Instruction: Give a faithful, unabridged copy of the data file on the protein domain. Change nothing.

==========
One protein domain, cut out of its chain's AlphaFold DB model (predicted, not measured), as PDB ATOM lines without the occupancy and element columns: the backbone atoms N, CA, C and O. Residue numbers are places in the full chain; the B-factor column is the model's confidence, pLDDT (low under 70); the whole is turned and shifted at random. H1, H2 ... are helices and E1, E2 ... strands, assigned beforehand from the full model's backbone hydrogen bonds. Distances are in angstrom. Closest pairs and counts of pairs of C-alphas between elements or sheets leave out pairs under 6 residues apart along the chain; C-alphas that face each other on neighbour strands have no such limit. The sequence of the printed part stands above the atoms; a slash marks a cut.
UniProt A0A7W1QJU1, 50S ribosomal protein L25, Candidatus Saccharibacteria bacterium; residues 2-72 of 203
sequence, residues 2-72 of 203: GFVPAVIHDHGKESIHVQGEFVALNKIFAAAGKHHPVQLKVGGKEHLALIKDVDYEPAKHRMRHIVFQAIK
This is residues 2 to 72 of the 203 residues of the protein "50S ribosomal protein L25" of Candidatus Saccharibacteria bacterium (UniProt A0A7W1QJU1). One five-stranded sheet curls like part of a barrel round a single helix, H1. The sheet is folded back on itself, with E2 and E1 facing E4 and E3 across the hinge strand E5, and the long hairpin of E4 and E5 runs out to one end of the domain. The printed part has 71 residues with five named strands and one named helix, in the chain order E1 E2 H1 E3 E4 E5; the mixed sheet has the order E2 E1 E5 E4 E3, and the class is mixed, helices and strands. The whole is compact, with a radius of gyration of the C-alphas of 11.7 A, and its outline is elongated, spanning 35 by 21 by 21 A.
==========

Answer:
One protein domain, cut out of its chain's AlphaFold DB model (predicted, not measured), as PDB ATOM lines without the occupancy and element columns: the backbone atoms N, CA, C and O. Residue numbers are places in the full chain; the B-factor column is the model's confidence, pLDDT (low under 70); the whole is turned and shifted at random. H1, H2 ... are helices and E1, E2 ... strands, assigned beforehand from the full model's backbone hydrogen bonds. Distances are in angstrom. Closest pairs and counts of pairs of C-alphas between elements or sheets leave out pairs under 6 residues apart along the chain; C-alphas that face each other on neighbour strands have no such limit. The sequence of the printed part stands above the atoms; a slash marks a cut.
UniProt A0A7W1QJU1, 50S ribosomal protein L25, Candidatus Saccharibacteria bacterium; residues 2-72 of 203
sequence, residues 2-72 of 203: GFVPAVIHDHGKESIHVQGEFVALNKIFAAAGKHHPVQLKVGGKEHLALIKDVDYEPAKHRMRHIVFQAIK
This is residues 2 to 72 of the 203 residues of the protein "50S ribosomal protein L25" of Candidatus Saccharibacteria bacterium (UniProt A0A7W1QJU1). One five-stranded sheet curls like part of a barrel round a single helix, H1. The sheet is folded back on itself, with E2 and E1 facing E4 and E3 across the hinge strand E5, and the long hairpin of E4 and E5 runs out to one end of the domain. The printed part has 71 residues with five named strands and one named helix, in the chain order E1 E2 H1 E3 E4 E5; the mixed sheet has the order E2 E1 E5 E4 E3, and the class is mixed, helices and strands. The whole is compact, with a radius of gyration of the C-alphas of 11.7 A, and its outline is elongated, spanning 35 by 21 by 21 A.